I have become one of the many sad-eyed parents walking the halls of this hospital. You know us by the Parent/Guardian sticker that grants us access to the places where our children rest in their hospital beds. We all look so much alike–sort of vacant, still, attempting to take up much less space than we do.
I’m finding myself looking longingly at healthy children, smiling sadly at pregnant women, giving looks of tragic solidarity to the other parents wearing the sticker.
I never imagined I would become a member of this club, this exclusive club of parents of children with cancer, this club to which no one wants a membership. None of us really even knows how to talk to one another, or so it seems thus far. I know that will change, that maybe with time, we’ll strike up conversations. I can’t help but find myself wondering, though, why my kid couldn’t have the same leukemia these other ones do, why he had to get the aggressive, super rare version that leaves his doctors just a little more solemn, that has us imagining a bit more of a nightmare in the coming months.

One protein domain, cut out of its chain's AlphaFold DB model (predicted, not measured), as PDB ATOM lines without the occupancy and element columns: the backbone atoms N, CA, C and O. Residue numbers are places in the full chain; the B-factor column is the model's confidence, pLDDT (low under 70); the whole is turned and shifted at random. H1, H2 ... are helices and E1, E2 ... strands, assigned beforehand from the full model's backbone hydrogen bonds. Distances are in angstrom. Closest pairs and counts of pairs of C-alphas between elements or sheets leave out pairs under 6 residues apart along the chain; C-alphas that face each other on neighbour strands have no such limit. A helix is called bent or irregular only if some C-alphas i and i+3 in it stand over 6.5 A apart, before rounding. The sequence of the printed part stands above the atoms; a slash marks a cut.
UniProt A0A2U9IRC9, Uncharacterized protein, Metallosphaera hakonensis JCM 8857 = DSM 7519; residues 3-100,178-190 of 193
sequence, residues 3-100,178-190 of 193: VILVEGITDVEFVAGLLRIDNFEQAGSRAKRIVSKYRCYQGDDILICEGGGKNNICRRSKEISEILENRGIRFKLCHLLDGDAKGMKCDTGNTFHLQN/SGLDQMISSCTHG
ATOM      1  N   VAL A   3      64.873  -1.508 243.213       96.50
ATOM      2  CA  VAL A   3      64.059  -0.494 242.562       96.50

There’s a look people give me now. I think it’s an attempt to reflect my sadness, an attempt at sympathy. I appreciate the effort behind it. I do. But it makes me feel so hollow, so cold.
Today we learned from our head research doctor that he found the very mutation in our son’s DNA that is the marker for JMML. The diagnosis is unquestionable. As hard and stark as that is to hear, we know now why we’re doing what we’re doing. So we hold our breath as we search for a donor and just keep putting our hope in this boy who is our everything.